Paper Business cards ?


Joined Jun 7, 2009
I think what you'll find is that business cards are a 'fill in' for otherwise idle equipment. Digital sheet copiers will run into the $100Ks, then add any finishing equipement. You could probably find Offset (in it's many forms) equipement much cheaper, but it's a highly skilled process. My suspiscion is that you'll find the high end brochures justify the capital outlay, and business cards fill the gaps. Quality cards are coated, you can't do that with an inkjet.

I do some work for a label printer, and thier new plate machine was $350K.


Joined Feb 19, 2009
Single membership cards,etc.. are a different story. You can buy "pre perforated" 8.5 x 11" sheets that you can print on and get a laminator with sleeves premade for business cards and your are done. OR many people/companies buy preprinted business cards from a pro and just leave off the name..then you can feed it into your printer and just add the name and voila done.. They even have personal printers for that specific task too.

Of course Bill doesn't count his time spend as I can guarantee he cannot print 250 professional cards via his process (and include his time spent) for less that $10..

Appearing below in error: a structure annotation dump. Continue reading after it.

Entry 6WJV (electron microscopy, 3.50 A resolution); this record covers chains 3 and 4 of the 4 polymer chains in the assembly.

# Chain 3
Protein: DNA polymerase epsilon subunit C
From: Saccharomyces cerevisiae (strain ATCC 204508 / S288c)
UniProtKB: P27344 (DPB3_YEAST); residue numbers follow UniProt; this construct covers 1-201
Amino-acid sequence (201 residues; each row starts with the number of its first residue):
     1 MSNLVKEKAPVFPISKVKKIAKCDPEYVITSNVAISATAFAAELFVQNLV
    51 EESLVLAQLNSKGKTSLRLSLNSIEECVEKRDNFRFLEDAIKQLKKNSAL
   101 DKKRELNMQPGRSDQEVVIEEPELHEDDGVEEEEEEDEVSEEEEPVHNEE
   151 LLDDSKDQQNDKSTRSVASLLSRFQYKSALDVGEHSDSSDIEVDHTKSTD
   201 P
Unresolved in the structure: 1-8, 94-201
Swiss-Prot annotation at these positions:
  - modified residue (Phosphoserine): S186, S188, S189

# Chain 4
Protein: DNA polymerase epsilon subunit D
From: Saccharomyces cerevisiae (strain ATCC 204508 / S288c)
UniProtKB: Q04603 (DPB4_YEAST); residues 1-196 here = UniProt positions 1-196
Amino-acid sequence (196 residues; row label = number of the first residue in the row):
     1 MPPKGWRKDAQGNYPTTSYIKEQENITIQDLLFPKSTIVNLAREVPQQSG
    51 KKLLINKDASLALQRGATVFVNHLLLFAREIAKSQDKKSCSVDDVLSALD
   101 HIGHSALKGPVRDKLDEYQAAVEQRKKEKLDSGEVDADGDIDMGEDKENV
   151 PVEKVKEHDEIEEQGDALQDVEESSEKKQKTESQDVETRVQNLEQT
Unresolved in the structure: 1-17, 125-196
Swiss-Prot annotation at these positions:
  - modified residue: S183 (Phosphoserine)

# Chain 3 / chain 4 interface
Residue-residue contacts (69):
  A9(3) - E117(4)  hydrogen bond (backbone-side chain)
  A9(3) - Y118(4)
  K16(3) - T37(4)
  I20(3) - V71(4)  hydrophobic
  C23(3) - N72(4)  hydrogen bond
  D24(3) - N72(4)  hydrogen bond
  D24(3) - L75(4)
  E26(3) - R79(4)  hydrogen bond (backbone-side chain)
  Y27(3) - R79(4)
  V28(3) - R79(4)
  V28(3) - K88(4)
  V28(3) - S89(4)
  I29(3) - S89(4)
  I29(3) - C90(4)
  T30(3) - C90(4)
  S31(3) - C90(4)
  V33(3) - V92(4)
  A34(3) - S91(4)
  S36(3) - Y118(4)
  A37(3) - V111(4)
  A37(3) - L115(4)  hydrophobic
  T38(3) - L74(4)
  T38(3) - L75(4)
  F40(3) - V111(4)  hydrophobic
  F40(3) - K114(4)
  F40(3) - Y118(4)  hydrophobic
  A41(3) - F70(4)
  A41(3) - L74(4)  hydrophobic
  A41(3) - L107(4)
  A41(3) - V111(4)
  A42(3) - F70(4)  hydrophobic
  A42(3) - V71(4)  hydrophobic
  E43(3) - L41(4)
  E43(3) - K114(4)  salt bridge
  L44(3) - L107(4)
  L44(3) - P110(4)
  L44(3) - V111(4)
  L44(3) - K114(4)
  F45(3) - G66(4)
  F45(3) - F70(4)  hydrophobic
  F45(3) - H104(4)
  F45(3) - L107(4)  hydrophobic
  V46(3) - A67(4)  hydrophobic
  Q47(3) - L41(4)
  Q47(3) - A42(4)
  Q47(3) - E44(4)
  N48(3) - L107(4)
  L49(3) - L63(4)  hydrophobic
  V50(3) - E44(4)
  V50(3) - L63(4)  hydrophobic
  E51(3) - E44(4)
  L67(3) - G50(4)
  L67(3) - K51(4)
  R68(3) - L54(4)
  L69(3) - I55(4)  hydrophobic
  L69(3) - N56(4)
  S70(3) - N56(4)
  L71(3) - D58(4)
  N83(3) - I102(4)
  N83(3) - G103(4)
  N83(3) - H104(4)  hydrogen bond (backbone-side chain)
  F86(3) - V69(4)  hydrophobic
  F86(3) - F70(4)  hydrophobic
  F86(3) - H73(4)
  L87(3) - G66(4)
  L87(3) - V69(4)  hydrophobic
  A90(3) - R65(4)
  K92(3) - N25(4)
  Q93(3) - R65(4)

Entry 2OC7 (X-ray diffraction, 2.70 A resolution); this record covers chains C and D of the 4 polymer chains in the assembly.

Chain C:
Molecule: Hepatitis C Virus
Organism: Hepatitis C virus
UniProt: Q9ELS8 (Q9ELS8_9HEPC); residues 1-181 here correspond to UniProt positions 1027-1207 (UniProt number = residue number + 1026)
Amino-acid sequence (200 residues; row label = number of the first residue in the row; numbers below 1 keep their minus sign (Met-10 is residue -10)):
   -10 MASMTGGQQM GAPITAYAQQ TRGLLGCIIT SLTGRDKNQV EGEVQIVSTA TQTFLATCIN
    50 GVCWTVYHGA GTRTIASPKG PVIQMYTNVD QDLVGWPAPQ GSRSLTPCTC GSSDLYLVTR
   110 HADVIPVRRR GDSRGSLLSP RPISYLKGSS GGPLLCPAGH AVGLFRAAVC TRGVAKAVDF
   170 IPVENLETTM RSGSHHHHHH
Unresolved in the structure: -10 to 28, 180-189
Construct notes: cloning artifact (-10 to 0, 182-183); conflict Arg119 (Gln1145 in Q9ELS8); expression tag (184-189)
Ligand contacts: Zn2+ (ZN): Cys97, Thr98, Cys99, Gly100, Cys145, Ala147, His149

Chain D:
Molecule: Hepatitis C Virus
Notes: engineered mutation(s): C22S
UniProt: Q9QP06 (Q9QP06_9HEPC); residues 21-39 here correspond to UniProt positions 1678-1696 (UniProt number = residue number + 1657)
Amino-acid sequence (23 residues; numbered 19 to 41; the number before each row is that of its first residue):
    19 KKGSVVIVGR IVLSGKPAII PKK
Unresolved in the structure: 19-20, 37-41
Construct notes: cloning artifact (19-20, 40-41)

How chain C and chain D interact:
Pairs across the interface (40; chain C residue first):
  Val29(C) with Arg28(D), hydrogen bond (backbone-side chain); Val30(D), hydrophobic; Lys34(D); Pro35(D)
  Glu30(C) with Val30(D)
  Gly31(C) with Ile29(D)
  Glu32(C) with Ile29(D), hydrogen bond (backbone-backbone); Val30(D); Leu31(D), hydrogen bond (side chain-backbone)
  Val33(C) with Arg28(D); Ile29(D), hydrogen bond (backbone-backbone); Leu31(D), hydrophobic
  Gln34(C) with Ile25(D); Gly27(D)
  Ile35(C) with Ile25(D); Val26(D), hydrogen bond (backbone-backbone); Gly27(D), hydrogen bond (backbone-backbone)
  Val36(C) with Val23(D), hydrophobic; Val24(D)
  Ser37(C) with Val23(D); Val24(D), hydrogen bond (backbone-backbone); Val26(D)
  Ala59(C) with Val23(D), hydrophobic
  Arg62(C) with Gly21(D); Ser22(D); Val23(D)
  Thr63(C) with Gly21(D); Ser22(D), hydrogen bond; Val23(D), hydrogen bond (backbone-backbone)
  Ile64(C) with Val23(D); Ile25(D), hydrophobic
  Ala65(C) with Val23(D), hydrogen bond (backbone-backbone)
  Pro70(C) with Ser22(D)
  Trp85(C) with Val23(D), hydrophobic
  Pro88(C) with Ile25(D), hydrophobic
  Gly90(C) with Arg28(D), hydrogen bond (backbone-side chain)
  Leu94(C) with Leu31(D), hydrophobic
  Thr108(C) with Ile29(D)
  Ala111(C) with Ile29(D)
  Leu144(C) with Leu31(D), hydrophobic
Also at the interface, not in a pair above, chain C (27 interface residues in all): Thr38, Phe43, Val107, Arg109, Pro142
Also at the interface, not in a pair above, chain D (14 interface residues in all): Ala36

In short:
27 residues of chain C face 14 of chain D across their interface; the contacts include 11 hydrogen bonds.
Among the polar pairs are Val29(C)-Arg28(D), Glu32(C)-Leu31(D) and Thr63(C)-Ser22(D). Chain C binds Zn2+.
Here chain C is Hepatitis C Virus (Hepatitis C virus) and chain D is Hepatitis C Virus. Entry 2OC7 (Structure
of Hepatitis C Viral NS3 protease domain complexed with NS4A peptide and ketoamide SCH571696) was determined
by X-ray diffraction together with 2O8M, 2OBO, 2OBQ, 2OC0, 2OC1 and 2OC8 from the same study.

The other problem, is that unless they are laminated, when inkjet cards get damp the colors run.

Offset printed cards don't run/blur if dropped onto a wet sidewalk or sink or whatever.

I believe something like that badge printer that goes edge to edge makes the most long lasting impression, and that is typically what somebody is going for when giving out business cards. People will keep them just to show off how nifty they are.

The trick is to be more select to who you give the nice cards to, and the casual browser/inquirer gets the pre-printed paper, larger opportunities get the thin plastic that really "pops", and when somebody is trying to remember who does what, that card will pop in their mind even years later.


Joined Mar 24, 2008
HP does, Cannon doesn't. Depends on the brand of ink. For a while I would test a printer by taking the output to a sink. I'm sure people thought I was weird (maybe I am).

If I were out to impress I would make up a sample of what a want, along with a thumb drive of the graphics, then go to a printer.